Here is a simple way to celebrate the earth, and bring a little of it inside your home. This moss garden terrarium is easy and inexpensive to make. Children of any age can help with this project and may especially enjoy finding such treasures of the earth. Noticing the small things in nature can be so rewarding, and it feels good to sink our hands in the soil.
- a wide-mouthed glass container (goldfish bowl, candle holder, or jar; you may find something appropriate a thrift store)
- gathered moss (gently lift from soil or rock, bringing the soil on which it grows with you)
- about ½ to 1 cup small gravel or pebbles (look for pretty pebbles in your yard)
- about 1 cup loamy garden soil (or more if your glass container is large)
- interesting rocks, bark, twigs, or gemstones
- spray bottle with water
- a small plant that requires little water (perhaps a jade plant or other succulent)
- beeswax for modeling or a small figurine
- crystals, glass gems, small twigs
Begin by gathering your materials. You may be able to gather most of the materials you’ll need from your yard or nature walk. (Be sure not to remove items from protected nature areas.) Take a soup spoon or small shovel and a gathering basket along on your walk. Look along creeks and in shady, moist areas.
When you find mosses, stop and consider them a moment. Moss is a delightful, soft plant. It gets it’s nutrients from the air, rather than the soil, and requires shade and only a little water. It makes a perfect plant for a terrarium that gets only indirect sunlight in your home.
Feathery soft, your green so bright,
preferring deep shade to the light,
quietly sitting, waiting, spreading,
it’s hard to tell which way you’re heading.
I will touch your velvet softness.
Moss, I love your gentle mossness.
You make a lovely velvet bed
for a Fairy Queen to rest her head,
who sleeps in afternoons for rest
and dreams of forests nightly blessed.
We creatures great and creatures small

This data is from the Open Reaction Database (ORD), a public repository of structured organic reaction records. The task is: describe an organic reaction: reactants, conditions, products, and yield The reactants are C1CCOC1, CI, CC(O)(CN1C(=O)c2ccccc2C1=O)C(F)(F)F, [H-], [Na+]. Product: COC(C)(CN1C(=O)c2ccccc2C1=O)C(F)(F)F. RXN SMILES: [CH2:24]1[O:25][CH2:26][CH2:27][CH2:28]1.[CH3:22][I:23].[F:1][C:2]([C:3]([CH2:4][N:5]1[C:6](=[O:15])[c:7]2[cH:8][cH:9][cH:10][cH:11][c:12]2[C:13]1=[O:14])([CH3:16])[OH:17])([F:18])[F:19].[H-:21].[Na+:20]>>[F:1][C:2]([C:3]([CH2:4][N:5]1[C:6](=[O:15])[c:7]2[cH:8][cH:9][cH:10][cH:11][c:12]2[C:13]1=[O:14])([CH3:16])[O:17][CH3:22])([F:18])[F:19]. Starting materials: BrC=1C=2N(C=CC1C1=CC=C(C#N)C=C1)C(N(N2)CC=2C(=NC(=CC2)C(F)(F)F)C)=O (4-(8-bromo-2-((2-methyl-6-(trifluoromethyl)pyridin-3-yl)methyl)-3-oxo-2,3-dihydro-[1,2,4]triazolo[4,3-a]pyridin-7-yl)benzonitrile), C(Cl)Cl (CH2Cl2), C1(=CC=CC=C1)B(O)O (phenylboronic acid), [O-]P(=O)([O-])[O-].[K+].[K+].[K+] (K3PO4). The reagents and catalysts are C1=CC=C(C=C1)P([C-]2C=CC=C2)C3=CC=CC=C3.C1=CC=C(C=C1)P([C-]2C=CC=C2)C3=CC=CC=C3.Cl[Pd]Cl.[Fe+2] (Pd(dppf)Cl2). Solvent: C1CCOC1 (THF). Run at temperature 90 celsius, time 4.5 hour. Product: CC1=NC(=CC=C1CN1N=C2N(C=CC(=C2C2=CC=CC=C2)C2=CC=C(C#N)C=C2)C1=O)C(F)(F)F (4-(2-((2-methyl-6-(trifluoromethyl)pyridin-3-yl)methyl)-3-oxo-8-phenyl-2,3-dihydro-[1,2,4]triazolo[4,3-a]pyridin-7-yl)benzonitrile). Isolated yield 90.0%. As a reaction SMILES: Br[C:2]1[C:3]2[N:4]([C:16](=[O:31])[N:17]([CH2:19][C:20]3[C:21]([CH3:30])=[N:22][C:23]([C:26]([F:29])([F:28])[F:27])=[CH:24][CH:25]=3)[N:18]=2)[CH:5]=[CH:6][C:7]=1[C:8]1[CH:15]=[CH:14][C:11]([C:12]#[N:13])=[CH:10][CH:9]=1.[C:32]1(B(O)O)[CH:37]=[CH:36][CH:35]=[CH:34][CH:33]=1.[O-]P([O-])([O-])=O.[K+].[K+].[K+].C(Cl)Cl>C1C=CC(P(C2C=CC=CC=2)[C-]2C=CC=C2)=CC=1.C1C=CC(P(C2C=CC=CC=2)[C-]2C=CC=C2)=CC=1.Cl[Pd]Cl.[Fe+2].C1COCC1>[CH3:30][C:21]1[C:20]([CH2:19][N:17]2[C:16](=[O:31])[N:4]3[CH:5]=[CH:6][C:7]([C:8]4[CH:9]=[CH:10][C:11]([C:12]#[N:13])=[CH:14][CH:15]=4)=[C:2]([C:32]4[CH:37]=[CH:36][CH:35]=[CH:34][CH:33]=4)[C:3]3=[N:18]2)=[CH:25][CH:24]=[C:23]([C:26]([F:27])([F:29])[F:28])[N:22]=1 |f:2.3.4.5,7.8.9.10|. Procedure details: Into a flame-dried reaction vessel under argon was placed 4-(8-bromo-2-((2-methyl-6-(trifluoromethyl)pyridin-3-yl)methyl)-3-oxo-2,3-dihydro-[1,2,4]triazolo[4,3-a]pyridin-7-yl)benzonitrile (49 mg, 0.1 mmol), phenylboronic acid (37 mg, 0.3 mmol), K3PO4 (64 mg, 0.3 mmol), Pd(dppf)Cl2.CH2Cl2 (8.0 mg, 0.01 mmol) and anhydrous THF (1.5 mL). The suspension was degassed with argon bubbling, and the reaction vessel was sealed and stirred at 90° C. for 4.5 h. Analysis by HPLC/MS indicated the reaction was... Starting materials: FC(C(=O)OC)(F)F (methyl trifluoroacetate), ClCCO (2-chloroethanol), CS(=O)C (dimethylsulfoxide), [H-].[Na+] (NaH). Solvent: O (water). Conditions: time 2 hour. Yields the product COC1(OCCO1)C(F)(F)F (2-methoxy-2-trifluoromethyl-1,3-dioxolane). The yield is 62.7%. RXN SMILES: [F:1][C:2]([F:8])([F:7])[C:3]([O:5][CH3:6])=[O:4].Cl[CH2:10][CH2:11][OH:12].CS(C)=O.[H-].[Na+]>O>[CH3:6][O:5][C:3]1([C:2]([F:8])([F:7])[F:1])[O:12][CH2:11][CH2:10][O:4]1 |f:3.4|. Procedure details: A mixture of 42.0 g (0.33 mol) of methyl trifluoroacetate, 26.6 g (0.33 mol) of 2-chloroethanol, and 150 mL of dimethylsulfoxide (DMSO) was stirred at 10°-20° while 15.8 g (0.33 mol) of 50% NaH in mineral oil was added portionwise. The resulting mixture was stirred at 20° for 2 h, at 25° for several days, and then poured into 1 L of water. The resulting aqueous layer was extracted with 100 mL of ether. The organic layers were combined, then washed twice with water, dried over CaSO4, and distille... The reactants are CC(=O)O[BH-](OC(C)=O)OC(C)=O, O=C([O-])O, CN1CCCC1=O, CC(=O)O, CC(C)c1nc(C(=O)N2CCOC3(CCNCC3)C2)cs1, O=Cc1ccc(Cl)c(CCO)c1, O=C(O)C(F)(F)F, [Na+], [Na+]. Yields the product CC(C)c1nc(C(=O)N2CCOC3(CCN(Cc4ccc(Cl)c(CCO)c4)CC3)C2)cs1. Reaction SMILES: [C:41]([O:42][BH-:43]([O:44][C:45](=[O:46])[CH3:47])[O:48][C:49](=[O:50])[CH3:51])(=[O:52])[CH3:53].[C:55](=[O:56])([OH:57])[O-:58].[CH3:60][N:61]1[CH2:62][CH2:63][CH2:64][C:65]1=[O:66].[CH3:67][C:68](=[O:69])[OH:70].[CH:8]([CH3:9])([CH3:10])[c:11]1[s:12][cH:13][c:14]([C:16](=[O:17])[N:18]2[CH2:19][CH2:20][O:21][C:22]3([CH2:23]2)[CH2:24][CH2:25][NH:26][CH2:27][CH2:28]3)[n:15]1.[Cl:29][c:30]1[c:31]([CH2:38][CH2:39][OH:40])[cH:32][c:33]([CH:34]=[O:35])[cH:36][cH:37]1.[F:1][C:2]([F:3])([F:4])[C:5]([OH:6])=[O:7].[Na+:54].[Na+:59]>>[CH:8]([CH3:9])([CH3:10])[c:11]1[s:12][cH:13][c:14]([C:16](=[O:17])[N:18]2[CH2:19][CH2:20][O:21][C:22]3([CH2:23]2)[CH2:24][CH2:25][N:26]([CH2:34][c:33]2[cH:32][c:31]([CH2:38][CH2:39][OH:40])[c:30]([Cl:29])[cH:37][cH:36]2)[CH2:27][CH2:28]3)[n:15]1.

find you the tenderest plant of all.
Thank the earth for growing such lovely mosses and gently dig up some patches. Don’t take more than you need to fill your terrarium container, and you’ll likely need to take only an inch of soil or less.
Now place your gravel or pebbles into your glass terrarium. These are at the bottom for drainage of water away from the soil. Add your garden soil to the container. It will probably cover your pebbles completely. You may wish to grade your soil so that some areas are higher than others. This will add interest to your finished terrarium.
Arrange your mosses (in patches) in your terrarium. Try to keep your clumps of moss mostly intact to make a contiguous, soft carpet. Alternatively, you could place moss in only part of your terrarium, and decorate the other areas with a plant, pretty pebbles, or glass gems.
Add your decorative rocks, bark, or crystals. I happened to find a small chuck of old concrete that had more moss growing on it, so I added it to my terrarium. What will you add? Crystals? Twigs? Polished stones? A ceramic figurine of a deer or a rabbit? A butterfly? A gnome or a Fairy Queen in repose? Perhaps you’ll change your terrarium decorations with the holidays.
Spray your moss garden with some water. Your mosses may need spraying once or twice a day to stay green and living. Avoid exposing them to direct sunlight.
I turned to our modeling beeswax to fashion a tiny gnome. I think he’ll make an excellent caregiver for my moss garden terrarium. Gnomes are kind custodians of the earth.
Be a good caregiver of your moss garden terrarium, spray it gently every day, and be careful not to saturate it with too much water. (Once again, the direct sunlight you see in this photo is too hot and bright for your moss. Be sure not to keep your terrarium in such a sunny location.)
Now add your terrarium to your nature table, your dinner table for an Earth Day celebration, or anywhere in your home that needs a small reminder of the earth’s beauty.Pin It